Kai-fu Lee
Innovation Works

Is Google’s Mobile Loss in China Kai-fu Lee’s Gain?

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Former head of Google China, Kai-fu Lee, insists—insists—that he is not happy that Google imploded its business in China. “Seeing the work that I put in, how could I be happy to see that?” he says. In fact, in a press release all about his incubator’s companies being built on top of Android he doesn’t use the G-word once. “Given the pull out, we’ll accept the situation and do our best,” he says humbly. Yeah, accept the situation like a fox.

As Lee begins to open up more about the types of companies being created at his incubator, Innovation Works, there’s a consistent theme—Android. Whether it’s address books, music programs, video games, maps, eCommerce marketplaces or e-readers, many of Lee’s companies are hoping to take advantage of the good things about Android—namely that it’s a free, robust operating system—but customize the core smartphone applications in a way that Google won’t or can’t.

It’s interesting that I had a conversation with Lee about this topic right about the time Google CEO Eric Schmidt was delivering a keynote touting that more than 200,000 Android-powered smartphones are activated daily, going beyond just the smartphone wielding “elite.” Lee would agree with everything his former boss said. It’s just that Google isn’t well positioned to make money off the apps and services in the world’s largest market. Oops.

Lee philosophically may have issues with the lack of openness in the Chinese Web, but it’s also giving him an advantage: The most popular applications for the Android phone like YouTube, Facebook, Twitter or Pandora aren’t available in China, and Google’s native apps may not be the top choice of manufacturers given the search engine’s stance on doing business in the country. So Innovation Works is collectively trying to build a new Web on top of the platform that’s customized for Chinese tastes.

For example, music services that show song lyrics as they play—an essential feature for China’s karaoke loving audience. Another example is a program that automatically enters different dialing prefixes that save money on calls to certain regions. Because 3G is so expensive in China, a video program called Wonderpod downloads videos onto your phone from your laptop at work, so you can watch them without having to stream them on the commute home. An eReader software company lets you read 60% of the book for free then asks for a payment to read the rest. Because of rampant piracy, there’s no chance of selling eBooks without giving anything away for free, but once people are hooked, if they enjoy it, they’ll pay for the rest of the book out of convenience, Lee argues. The incubator is making a few, broad platform plays with an Android-based operating system called Tapas, an analytics tool for developers called Umeng and Ascending Cloud, a publisher of social games.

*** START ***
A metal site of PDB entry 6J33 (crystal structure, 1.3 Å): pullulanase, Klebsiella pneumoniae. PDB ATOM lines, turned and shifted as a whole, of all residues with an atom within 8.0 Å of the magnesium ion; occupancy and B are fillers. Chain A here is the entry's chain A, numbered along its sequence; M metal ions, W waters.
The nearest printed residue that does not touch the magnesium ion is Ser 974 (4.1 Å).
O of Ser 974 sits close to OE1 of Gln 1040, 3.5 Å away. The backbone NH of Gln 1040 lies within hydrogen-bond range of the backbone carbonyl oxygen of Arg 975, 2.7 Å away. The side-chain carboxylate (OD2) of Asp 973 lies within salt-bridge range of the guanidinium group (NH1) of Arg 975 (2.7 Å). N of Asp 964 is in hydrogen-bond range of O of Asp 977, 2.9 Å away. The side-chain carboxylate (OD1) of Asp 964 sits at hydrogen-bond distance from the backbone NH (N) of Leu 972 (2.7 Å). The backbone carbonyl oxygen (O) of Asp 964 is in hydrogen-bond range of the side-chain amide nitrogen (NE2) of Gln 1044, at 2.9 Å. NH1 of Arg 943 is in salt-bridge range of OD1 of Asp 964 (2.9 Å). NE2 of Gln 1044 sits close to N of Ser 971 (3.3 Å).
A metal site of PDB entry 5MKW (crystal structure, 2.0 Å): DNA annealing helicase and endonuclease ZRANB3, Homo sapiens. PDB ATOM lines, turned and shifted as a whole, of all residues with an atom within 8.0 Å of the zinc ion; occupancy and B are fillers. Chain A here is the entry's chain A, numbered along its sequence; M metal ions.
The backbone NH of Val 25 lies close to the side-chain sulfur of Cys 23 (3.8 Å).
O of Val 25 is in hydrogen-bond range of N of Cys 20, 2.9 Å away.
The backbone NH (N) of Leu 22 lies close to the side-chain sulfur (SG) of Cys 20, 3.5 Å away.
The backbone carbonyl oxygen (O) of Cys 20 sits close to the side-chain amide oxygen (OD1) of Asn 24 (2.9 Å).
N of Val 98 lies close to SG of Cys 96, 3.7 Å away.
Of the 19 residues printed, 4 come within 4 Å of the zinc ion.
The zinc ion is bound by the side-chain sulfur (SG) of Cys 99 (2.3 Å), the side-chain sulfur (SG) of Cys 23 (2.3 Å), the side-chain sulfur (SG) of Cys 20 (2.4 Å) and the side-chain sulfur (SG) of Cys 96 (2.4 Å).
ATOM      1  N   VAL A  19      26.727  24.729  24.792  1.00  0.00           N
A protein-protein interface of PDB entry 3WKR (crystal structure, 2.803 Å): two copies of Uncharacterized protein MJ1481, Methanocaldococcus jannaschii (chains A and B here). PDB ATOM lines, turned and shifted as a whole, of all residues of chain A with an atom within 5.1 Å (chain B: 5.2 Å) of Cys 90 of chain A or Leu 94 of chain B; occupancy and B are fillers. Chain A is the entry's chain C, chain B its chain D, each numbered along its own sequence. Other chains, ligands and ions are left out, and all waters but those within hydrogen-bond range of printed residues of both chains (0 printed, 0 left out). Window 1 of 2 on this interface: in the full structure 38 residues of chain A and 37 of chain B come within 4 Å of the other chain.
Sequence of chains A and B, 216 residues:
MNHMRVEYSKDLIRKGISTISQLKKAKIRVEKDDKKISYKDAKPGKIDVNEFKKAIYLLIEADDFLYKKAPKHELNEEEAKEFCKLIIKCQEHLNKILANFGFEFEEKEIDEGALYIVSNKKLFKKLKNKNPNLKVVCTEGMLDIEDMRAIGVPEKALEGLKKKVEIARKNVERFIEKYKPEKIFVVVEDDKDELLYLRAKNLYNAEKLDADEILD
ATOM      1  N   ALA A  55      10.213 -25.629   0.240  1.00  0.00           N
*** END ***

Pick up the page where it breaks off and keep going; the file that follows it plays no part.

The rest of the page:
At most, Lee’s mobile companies are getting a couple dollars per user for these apps so these ideas only become huge companies with massive scale. This can’t be just a game played for the top of the pyramid. And there’s no question in Lee’s mind that Android will be bigger in China than the iPhone, because the cost differential is much more pronounced. Because there aren’t many Android models in the US, hardware makers can price the phones close to the iPhone, but in manufacturing-heavy China prices will almost certainly be driven down much faster.

Lee says the Android devices coming out next year—including manufacturers his companies are working with—cost $200 to $300 per phone. He expects that to fall to around $100 the next year, and possible fall below $100 the year after that. The iPhone will never experience that kind of competitive pressure because only Apple makes it. (Although I could show you plenty of cheaper versions with the an Apple-like logo in the dodgy markets of Shenzhen…)

And there are no carrier subsidies in China, because 80% of phones are bought independently from airtime. So an iPhone will cost around $600. Already Android will enter the market at half the price. For a big swath of the Chinese population that will make a difference, especially if those prices can get under $100 per phone in just a few years with features more tailored for the market.

In a lot of ways, this is a strategy that would only work in China—it’s all about volume and counts on a market with hyper-aggressively competitive gadget manufacturing. But with billions of dollars in venture capital sloshing around China, the market to build the best mobile apps could be as cutthroat as the competition to win the hardware wars. Lee has recently inked some strategic partnerships with Foxconn, Chunghwa Telecom, MediaTek Inc and a raft of global investors to help his chances of being the one to profit from the opportunity.

He’s also moved Innovation Works from Google China’s building to a new location that features what any incubator needs—a hologram that greets you at the front door. I’m not kidding. He told his designer he needed it to look different than any other office and from the look of the pictures, he succeeded. His mobile bets are less certain. But if he wins he’ll have at least one guy to thank: Sergey Brin. A big juicy market opportunity is a lot better parting gift than a watch.

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